Slowly I’m starting to rise above the weeds in my midst, to stand tall and firm in my faith, “to catch up”, but I’m so grateful for a parable such as this to remind me that we all have a different journey to the harvest, yet He loves and nurtures us the same!

    • Jess

      As I read though this parable I am continually brought back to the part about how the master told his servants not to pull the weeds. The master knows best, can see the end, however the servants are ill-equipped, uneducated, inexperienced, to make that decision on their own. To me, WE are the servants in this story too. As Christ followers we have wheat and weeds among our friend circles to care for, who are we to decide who to pluck and who to let grow?!? What may look like a weed to me may just be an immature wheat plant. Nurturing the whole field, despite the weeds, ensures that the strong wheat grows but also that we don’t pluck out small, immature wheat that just needs a little more love and encouragement to grow beyond the weeds surrounding it.

      I’m grateful for the Lord’s persistence in my life in loving and nurturing me through my journey even though I haven’t looked like those tall, strong, steady, and obvious wheat stalks, but have had a slower growth, often overshadowed by the weeds that surround me. Thankful I wasn’t plucked out among a handful of weeds!

      Slowly I’m starting to rise above the weeds in my midst, to stand tall and firm in my faith, “to catch up”, but I’m so grateful for a parable such as this to remind me that we all have a different journey to the harvest, yet He loves and nurtures us the same!

      • Stephanie

        I love that you pointed this out! So very true!

      • Elsie Van Kuyl

        So awesome Jess, thanks for sharing your thoughts. I love how you said, “thankful i wasnt plucked out among a handful of weeds”.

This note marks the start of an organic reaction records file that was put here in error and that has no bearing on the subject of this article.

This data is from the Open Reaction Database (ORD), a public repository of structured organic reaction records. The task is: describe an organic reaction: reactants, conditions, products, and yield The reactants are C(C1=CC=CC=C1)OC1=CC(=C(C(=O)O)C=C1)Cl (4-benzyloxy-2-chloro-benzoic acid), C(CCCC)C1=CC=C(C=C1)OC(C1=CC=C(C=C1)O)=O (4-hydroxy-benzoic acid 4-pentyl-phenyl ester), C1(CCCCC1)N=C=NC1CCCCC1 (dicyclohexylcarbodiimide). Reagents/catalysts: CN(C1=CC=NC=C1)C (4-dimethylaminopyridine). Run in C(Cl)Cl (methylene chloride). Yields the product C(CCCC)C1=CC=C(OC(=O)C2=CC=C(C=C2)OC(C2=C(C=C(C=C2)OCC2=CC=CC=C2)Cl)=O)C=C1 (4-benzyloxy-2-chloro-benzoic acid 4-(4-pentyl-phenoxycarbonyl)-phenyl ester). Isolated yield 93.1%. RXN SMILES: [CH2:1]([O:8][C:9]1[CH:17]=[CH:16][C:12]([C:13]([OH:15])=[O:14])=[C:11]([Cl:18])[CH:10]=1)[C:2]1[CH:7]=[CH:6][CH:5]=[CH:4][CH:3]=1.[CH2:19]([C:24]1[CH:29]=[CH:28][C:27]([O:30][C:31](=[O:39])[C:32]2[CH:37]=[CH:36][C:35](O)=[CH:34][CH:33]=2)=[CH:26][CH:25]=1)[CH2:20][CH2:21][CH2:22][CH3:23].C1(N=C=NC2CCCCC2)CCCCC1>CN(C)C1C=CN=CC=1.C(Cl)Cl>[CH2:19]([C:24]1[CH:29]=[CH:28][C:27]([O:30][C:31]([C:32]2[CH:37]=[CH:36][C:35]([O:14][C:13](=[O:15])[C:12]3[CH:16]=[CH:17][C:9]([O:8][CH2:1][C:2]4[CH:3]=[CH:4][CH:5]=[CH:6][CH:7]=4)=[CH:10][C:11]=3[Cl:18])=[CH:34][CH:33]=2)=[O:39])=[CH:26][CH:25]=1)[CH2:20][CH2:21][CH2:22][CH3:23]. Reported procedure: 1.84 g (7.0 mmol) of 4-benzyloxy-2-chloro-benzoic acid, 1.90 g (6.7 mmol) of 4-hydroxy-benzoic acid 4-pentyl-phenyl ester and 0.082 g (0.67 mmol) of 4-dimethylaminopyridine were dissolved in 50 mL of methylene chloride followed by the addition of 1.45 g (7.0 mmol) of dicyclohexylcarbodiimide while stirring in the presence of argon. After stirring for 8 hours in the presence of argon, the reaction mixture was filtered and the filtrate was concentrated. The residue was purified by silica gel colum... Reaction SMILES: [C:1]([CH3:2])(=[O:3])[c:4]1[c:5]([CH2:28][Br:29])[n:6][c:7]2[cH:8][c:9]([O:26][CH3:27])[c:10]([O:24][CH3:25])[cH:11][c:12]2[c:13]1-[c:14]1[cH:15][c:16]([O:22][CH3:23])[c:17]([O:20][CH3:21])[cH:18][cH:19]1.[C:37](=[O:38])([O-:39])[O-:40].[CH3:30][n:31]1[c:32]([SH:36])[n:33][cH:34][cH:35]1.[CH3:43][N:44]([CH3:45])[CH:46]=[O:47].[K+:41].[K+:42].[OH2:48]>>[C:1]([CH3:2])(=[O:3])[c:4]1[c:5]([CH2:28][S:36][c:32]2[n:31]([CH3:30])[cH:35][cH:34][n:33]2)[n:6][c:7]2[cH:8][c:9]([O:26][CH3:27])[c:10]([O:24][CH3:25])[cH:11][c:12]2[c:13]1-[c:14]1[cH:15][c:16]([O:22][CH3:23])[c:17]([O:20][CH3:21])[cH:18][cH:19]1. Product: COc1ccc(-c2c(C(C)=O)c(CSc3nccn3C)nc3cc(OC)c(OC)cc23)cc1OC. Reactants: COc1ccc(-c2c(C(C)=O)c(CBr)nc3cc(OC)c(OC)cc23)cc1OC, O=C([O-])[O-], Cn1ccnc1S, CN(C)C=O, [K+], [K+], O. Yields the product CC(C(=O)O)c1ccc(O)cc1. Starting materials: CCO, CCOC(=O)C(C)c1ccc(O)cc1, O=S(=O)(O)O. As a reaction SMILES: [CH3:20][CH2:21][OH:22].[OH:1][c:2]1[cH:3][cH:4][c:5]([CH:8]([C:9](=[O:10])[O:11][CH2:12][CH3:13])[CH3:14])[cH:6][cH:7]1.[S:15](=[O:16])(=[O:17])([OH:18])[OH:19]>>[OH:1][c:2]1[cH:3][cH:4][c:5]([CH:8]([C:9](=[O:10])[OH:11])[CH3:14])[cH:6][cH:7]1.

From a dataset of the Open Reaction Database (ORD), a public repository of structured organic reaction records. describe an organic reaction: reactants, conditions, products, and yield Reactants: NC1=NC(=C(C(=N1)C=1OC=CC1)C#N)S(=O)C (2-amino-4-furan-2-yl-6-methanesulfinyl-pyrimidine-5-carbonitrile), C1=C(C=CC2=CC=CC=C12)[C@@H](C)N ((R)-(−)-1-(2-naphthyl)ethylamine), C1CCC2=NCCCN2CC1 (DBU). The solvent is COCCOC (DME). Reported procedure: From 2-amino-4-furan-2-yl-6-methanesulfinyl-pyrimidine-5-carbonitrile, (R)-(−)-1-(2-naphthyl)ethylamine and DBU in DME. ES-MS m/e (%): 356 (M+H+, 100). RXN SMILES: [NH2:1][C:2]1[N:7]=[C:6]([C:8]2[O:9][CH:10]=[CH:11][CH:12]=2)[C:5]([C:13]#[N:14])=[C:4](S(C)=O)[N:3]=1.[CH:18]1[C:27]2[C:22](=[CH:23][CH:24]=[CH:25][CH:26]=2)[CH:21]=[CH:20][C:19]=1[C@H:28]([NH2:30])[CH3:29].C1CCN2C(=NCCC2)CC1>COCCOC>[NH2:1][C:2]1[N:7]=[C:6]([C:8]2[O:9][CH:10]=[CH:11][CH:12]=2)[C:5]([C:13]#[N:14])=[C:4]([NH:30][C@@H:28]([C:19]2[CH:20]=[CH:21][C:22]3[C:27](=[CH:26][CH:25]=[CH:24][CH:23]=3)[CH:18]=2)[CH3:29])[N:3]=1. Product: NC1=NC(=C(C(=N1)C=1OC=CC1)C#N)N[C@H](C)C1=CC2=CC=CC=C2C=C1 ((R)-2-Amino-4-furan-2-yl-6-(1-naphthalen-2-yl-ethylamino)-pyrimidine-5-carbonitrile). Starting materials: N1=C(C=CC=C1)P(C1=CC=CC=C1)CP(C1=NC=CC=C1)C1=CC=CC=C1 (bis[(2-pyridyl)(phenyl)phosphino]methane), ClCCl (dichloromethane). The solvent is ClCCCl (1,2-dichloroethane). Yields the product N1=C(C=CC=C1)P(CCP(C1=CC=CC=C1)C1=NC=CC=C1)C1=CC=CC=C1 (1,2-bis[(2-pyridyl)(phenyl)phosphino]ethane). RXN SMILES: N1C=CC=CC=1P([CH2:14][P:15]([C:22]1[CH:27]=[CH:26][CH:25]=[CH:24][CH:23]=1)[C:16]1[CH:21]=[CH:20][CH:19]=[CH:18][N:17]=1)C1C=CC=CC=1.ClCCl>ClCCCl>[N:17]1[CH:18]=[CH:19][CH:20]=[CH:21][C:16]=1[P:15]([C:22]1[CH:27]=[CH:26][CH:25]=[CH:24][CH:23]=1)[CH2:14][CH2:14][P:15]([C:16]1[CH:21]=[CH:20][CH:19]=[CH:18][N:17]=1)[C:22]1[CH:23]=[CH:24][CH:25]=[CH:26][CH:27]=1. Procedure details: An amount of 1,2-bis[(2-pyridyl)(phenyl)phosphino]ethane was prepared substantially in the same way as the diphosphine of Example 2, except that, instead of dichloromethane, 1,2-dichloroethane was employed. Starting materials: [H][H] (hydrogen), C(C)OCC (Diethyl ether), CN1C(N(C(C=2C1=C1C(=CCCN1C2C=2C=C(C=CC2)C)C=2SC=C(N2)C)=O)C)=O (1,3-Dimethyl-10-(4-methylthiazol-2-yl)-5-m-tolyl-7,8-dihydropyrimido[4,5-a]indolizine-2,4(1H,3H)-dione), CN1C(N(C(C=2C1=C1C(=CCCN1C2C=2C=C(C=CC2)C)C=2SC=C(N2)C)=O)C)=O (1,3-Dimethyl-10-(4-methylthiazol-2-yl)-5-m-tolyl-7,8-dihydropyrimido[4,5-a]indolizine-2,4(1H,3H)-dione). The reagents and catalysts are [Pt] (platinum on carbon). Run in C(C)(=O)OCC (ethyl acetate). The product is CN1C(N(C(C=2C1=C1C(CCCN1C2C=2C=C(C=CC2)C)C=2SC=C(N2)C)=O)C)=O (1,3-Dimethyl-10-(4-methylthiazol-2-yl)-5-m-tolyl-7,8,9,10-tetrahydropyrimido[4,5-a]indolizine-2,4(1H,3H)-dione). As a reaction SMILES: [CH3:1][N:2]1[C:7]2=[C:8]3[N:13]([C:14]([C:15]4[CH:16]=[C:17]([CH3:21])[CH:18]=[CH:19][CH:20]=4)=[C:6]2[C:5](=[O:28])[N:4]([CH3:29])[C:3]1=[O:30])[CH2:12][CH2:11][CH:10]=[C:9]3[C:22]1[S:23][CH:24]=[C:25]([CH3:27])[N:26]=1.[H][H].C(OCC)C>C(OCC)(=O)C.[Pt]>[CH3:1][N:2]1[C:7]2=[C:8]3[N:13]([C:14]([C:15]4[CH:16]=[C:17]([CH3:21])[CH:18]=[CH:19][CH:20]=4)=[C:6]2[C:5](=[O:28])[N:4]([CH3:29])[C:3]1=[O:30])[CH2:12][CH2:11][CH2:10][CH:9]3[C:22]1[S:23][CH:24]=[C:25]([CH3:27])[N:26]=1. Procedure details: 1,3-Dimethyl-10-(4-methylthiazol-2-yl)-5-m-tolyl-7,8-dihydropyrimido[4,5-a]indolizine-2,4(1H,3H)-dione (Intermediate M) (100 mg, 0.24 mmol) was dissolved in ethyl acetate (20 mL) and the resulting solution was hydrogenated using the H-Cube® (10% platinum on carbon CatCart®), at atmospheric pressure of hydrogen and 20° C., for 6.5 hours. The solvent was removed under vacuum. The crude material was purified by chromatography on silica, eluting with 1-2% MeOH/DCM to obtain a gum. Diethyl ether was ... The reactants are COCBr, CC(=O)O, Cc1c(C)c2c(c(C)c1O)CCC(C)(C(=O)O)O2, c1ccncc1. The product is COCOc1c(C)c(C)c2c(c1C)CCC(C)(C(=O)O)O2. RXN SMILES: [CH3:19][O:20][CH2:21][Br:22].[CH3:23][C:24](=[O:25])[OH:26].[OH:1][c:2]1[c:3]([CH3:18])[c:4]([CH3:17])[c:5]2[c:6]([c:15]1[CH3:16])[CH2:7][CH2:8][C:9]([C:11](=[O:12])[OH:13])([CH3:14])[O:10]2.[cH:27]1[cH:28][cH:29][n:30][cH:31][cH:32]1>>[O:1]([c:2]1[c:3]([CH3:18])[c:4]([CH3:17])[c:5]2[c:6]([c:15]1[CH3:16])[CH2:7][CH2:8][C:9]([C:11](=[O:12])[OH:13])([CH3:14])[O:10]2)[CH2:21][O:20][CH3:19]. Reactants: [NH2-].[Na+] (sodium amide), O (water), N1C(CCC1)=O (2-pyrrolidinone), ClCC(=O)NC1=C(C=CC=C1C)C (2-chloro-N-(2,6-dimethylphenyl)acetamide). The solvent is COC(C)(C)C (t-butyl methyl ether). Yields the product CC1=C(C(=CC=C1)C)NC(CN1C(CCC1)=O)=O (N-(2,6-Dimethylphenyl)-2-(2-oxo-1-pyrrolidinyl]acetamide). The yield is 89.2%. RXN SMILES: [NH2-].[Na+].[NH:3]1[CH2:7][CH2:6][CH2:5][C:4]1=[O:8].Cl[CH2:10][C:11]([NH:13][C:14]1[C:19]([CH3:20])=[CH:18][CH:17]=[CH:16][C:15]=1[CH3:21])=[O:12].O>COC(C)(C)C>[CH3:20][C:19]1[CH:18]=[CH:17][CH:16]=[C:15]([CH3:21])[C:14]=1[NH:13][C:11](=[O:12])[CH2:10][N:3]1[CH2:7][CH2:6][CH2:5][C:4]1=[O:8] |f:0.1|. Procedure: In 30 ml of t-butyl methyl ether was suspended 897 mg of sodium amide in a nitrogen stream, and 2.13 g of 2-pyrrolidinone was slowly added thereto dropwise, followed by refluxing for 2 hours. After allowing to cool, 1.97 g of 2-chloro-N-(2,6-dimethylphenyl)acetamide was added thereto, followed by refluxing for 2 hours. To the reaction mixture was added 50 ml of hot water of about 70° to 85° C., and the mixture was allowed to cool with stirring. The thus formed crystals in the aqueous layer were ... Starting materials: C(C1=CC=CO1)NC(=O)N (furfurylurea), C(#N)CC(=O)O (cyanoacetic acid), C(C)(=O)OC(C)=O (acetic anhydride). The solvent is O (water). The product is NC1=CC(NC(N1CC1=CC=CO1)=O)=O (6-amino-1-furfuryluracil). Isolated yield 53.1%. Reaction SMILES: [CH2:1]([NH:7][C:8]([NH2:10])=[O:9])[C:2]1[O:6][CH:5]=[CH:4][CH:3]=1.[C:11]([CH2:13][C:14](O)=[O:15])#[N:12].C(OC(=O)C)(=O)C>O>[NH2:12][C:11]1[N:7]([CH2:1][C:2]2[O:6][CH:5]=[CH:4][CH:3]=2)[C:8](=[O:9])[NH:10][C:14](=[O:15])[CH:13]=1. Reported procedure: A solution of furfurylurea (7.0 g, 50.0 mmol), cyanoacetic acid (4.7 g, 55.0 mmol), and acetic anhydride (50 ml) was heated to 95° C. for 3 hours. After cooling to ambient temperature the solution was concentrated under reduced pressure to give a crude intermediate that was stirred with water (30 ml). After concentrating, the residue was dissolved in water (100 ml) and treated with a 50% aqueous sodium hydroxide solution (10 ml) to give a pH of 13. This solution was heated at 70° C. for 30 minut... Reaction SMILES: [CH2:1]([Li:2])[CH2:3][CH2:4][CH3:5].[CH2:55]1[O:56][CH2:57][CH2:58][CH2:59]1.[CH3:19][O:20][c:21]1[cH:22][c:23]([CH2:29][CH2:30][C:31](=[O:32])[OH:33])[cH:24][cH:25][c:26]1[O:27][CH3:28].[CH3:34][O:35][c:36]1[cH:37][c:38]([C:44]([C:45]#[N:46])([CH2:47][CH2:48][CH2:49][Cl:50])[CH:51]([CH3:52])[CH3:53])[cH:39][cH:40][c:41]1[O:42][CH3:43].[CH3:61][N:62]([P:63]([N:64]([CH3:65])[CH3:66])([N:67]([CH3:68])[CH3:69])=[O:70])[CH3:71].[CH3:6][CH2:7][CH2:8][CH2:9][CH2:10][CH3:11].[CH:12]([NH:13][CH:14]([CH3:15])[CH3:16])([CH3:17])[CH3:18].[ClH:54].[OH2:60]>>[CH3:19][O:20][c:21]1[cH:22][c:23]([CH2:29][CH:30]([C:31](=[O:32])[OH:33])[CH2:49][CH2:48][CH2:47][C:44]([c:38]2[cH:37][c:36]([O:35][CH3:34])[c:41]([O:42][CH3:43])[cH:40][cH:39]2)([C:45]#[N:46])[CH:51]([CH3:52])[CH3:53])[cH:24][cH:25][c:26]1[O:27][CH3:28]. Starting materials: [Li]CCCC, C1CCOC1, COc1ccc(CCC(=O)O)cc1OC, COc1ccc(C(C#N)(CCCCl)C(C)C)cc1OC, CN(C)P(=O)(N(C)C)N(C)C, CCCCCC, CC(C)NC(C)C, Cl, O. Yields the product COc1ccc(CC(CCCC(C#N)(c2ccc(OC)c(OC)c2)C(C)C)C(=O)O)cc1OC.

I can definitely relate! totally looking to the world and church as a harmful weed. Praising God for his redemption and pulling the veil from my eyes!
        Blessings on you xx

    • Deb Thompson

      I love this Jess- so true. My parents received an email last week from an older adult who has been praying for their father to received Jesus for decades. Last week at the age of 85 he asked Jesus to be the Lord and Savior of his life. In our ill equipped, judgmental state we would have been prone to identify him as a weed and pluck him up and throw him out…but God! He is faithful and patient and the best master there is. Thank you for your insight today.

    • B

      This will be my first time to comment on here after reading for close to two years, but I can’t deny how deeply your interpretation struck me this morning, Jess. I’ve been deeply struggling to find a solution for an issue of friendship over the past few months. I’ve invested so heavily into a friend and it has been exhausting and draining and I think what it comes down to is that we don’t share the same “heart” = Christ. I’ve considered just being done and moving towards friends with whom I share my faith with. The thing I struggle with is giving her the wrong idea of who Christ is and how powerful His love is – forgiving of hurt or burnt expectations that I’ve experienced through her interactions. I expect a lot, perhaps too much, but I KNOW that God designs friendship to be as “close as a brother” and that’s what I desire. So, all this said, I’m thankful to read your words and to feel a sense of sticking with it, to not view her as a weed, but instead an immature seed. I say that with the most love and care. She is anything but a weed, but as a way to apply it to this passage, I think it is an apt metaphor. SO thank you for speaking out and sharing. It touched me.

    • Donna

      So true!! Thanks for sharing! ❤️

    • Jacki York

      Lovely Jess. Thanks for sharing.